Certainly, not everything is perfect. One of the down sides of the hostel was the laundry room. The instructions to use the machines were entirely in Korean and there was no one to assist us, so we had to try our luck. Besides, some of the dryers frequently malfunctioned, probably due to the sudden increase in the number of users. Rumors had it that someone’s clothes were burnt while he or she was using the dryer.

Something more interesting? My room and the area was initially a male dormitory, but it was transformed into a female dormitory during the program. Showering in the male toilet meant losing your privacy, because there was absolutely nothing like a shower curtain to cover each partition but merely a piece of translucent glass in between every two spaces. Look at the photo closely and you will get what I mean!








Like I said, daily breakfast and dinner were both included in the fee, whereas lunch had to be settled on our own expenses. Here are most of what we had throughout our stay in the hostel! They changed their menu every day. The meals were often prepared by two different sections, international (black tray) and Korean (white tray), for us to choose our most preferred choice each day. Sometimes, one section could be more popular than another section, causing many being late for classes.

Oh, if you have noticed one of the last photos that looks rather different, that was served during a farewell buffet dinner prepared for us in the Student Center. :D


Prior to beginning our trip to Korea, we were allowed to choose two courses that we would like to take on a “first come, first served” basis, some of which were only available for students of certain schools. Mine included Intermediate Korean (compulsory), Korean Culture Workshop, and Sociological Introduction to Korean Society. When there are boring classes, there must be something to entertain us. Field trips!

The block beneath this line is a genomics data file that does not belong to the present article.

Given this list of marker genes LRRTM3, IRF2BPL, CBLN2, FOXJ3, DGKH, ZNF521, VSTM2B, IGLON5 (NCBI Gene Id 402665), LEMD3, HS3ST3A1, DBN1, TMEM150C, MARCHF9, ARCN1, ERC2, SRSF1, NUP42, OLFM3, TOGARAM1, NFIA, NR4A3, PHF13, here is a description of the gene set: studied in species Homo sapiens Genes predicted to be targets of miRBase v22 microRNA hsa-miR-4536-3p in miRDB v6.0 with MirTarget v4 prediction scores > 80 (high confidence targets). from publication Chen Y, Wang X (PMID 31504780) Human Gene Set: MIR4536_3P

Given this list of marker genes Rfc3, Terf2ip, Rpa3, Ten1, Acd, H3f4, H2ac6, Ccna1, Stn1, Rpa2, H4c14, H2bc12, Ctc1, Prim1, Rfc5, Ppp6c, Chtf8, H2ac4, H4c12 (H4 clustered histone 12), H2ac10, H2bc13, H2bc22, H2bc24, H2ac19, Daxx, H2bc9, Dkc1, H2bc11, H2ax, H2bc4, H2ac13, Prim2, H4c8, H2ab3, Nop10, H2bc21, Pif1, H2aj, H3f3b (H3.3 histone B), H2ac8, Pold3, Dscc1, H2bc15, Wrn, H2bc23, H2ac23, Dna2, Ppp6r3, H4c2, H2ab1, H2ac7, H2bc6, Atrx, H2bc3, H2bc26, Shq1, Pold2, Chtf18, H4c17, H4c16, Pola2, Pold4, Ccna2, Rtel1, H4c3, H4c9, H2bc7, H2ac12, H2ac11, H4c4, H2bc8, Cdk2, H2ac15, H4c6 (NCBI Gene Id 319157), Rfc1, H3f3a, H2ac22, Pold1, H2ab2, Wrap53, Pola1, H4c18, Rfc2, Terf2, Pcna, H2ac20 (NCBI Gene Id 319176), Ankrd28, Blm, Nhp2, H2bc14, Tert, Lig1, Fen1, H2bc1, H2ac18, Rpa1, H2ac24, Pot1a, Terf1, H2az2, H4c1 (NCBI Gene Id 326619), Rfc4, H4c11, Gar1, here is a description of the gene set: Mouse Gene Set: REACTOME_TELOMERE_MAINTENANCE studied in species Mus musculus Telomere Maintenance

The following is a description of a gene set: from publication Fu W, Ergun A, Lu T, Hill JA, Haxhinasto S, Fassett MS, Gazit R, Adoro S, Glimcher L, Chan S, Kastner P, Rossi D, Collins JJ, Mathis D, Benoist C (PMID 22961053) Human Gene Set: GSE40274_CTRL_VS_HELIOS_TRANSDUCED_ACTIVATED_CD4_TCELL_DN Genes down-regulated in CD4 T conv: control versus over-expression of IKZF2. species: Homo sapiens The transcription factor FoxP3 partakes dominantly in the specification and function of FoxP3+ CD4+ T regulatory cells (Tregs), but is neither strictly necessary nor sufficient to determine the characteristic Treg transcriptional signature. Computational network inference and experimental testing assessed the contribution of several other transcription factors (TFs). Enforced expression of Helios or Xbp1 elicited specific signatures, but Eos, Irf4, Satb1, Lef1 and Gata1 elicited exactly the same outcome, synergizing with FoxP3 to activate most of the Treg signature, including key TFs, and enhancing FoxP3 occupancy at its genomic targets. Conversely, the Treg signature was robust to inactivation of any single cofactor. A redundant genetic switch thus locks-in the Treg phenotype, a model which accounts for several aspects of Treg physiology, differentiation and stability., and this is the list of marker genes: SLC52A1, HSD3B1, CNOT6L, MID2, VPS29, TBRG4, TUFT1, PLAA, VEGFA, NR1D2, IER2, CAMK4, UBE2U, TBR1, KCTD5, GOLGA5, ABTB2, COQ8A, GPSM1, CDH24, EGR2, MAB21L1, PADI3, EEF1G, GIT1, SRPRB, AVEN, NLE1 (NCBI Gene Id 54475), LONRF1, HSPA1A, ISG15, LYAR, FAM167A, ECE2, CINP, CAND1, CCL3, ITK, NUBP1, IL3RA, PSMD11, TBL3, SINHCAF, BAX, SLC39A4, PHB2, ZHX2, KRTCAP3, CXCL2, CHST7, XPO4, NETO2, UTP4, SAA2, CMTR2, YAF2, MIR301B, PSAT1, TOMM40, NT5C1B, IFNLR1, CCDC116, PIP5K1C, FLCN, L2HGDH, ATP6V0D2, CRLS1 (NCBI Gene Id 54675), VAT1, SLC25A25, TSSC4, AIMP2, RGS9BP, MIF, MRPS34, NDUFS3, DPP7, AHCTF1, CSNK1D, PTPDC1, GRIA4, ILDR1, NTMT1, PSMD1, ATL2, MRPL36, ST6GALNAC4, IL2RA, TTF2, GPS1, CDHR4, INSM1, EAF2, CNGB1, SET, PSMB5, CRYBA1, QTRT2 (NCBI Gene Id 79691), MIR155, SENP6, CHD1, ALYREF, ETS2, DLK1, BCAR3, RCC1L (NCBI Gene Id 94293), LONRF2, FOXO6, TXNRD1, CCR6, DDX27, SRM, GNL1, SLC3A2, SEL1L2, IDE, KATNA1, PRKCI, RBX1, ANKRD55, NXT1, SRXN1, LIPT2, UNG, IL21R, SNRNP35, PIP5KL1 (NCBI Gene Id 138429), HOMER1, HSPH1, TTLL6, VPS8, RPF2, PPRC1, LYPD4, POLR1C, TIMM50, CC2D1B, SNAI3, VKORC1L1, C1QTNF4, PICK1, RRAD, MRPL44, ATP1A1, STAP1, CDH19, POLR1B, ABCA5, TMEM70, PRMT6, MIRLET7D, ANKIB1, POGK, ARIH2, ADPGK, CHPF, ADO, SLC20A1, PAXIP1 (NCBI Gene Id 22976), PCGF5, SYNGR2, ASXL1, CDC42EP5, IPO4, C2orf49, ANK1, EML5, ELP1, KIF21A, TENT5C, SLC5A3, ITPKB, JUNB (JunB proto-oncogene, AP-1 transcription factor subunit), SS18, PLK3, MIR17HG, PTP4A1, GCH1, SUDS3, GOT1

We were brought to Lotte World Adventure, Show “Nanta”, and the very boring yet eye-opening Incheon Free Economic Zone (IFEZ) (only for students of Sociological Introduction to Korean Society, it may differ depending on the courses chosen) on three different days as day trips. I could still recall sleeping through the long journey from Incheon to Seoul.


We also had a Korean Culture Competition on the last day of the program at Hana Hall, Inha University. Each performance took approximately 5 minutes. Some of them were really hilarious, such as a group of guys singing the Korean version of “Let It Go”. I especially loved a group of girls dancing to Orange Caramel’s “까탈레나 (Catallena)”. Very much alike!

I’ll upload some videos of some of the performances next time. ;)


Preparing for checkout on 16 August 2014 was one hell of a challenge! Everyone struggled through no less than one hour to stuff everything into one luggage. Some of them even spent the entire night to figure out ways to pack their luggage. Mine was completed within a comparatively shorter duration, but it could have been much better than this. I was just lazy.

These are basically everything that I had been through during 2014 Inha University Summer School. I don’t usually compliment any educational organizations, but in my opinion, the management had indeed done a brilliant job in handling things from the beginning to the end. The way they managed their students was praiseworthy. I’m glad that I participated in this program before I completed my studies at Taylor’s University, as they only accept college and university students enrolling in a program.

These are definitely not everything about my trip to Korea. More to come about what I had eaten, where I had visited, et cetera in both Incheon and Seoul, Korea. Stay tuned! :D

Inha University Summer School
INHA University,
100 Inha-ro, Nam-gu,
Incheon 402-751,
Korea.
Website: INHA University SUMMER SCHOOL
Email: inhasummer@inha.ac.kr